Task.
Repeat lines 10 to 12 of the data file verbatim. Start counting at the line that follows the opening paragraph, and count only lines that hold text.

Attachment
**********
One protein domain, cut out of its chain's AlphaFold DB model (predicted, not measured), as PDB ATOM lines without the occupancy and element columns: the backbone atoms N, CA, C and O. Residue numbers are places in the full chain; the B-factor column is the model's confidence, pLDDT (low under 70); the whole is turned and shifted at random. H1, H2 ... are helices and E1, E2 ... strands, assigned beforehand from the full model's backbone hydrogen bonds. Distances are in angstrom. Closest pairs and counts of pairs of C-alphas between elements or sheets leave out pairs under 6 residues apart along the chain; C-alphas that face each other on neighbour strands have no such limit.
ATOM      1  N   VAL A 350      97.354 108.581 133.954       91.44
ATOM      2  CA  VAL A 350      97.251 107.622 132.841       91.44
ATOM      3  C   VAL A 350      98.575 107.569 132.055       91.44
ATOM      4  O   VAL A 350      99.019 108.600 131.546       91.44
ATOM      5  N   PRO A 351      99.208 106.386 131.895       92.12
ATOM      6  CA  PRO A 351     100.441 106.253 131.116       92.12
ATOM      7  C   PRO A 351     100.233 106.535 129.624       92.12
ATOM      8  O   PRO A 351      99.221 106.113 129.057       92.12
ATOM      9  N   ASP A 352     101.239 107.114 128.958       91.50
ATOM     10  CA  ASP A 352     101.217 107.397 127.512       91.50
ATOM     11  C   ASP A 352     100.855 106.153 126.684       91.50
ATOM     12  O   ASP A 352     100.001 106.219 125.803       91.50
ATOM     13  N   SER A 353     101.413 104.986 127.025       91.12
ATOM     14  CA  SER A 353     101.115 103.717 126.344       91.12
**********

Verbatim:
ATOM     10  CA  ASP A 352     101.217 107.397 127.512       91.50
ATOM     11  C   ASP A 352     100.855 106.153 126.684       91.50
ATOM     12  O   ASP A 352     100.001 106.219 125.803       91.50